'Mary Shelley' and nine illuminating author biopics

09 Jul 2018 BY Joe Ursell

5 mins
Mary Shelley image
Mary Shelley image

Arriving in cinemas this week is Mary Shelley, director Haifaa Al-Mansour's account of the life of the gothic novelist, focusing on her romance with poet Percy Shelley and culminating in the publication of her masterpiece, Frankenstein, when she was just 20 years-old. An impressive first English language feature for Al-Mansour following her acclaimed Saudi drama Wadjda, Mary Shelley is one of a number of films to take inspiration from the lives of the most acclaimed and important writers throughout literary history.

As well as shedding intriguing light on the personalities behind the works, these films can also serve to illuminate the texts themselves, often in unexpected ways, providing a historical context, and adding complexity to our interpretation of particular characters or events. For many, they can serve as the path towards opening up the world of a book in ways the reader may have struggled to reach with the text itself, before allowing them to return to the work with fresh insight and perspective. As such, they can be the ideal companions for studying literature in the classroom. Here are nine other fantastic author biopics we recommend as great films in their own rights, and also valuable materials to accompany any study of their work.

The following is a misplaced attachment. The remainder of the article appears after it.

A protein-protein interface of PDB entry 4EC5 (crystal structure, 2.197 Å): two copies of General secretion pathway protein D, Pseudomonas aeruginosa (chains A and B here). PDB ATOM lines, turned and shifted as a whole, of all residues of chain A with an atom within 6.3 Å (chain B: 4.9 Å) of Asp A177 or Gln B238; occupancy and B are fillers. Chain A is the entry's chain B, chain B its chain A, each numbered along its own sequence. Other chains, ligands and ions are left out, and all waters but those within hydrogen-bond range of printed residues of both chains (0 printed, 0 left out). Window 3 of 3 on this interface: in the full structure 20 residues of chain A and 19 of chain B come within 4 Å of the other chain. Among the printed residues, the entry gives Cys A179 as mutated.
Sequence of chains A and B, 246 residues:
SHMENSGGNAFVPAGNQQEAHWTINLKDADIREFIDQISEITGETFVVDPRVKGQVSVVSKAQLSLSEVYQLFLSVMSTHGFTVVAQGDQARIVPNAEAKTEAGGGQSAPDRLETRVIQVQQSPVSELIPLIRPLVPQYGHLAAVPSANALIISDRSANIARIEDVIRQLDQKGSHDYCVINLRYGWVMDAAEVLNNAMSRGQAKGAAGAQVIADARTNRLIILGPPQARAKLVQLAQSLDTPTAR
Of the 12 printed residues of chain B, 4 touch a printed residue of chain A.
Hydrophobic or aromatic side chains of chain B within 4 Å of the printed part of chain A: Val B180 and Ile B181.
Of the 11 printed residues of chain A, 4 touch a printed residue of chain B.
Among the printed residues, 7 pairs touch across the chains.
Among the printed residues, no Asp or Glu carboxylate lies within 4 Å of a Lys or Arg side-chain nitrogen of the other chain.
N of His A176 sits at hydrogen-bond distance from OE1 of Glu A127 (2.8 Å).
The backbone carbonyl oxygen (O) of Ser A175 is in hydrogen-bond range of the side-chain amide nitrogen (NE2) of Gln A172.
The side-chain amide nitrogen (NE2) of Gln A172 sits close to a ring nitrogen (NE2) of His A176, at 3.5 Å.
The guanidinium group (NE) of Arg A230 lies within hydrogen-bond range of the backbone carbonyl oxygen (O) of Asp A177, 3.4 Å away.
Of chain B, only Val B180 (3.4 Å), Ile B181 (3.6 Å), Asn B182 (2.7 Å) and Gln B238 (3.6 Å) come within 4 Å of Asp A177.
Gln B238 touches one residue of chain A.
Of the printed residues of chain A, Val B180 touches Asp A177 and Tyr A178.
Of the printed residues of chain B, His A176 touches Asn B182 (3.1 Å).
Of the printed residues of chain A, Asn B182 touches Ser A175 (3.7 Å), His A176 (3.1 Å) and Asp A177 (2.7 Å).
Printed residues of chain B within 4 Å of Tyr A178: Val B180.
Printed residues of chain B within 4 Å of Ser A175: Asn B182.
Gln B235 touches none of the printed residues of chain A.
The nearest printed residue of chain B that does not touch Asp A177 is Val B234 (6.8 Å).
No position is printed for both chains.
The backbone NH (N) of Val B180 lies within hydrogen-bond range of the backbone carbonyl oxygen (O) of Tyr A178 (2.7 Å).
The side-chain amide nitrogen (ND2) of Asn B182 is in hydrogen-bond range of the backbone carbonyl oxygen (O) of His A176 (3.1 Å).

The Happy Prince

In cinemas at the moment is actor Rupert Everett's directorial debut; a retelling of the final years of Oscar Wilde's life, following his release from prison after being incarcerated for "gross indecency". Framed by Wilde's own fable The Happy Prince, as recounted to his two sons from his sick bed, the film follows Wilde as he travels around Europe with his wealth diminished and his health rapidly deteriorating. Dealing with Wilde's complex relationship with his dashing but cruel on-off lover, Bosie, the film is at turns witty, camp and histrionic, but also heartfelt and moving, impressively balancing these contrasting tones.

Saving Mr Banks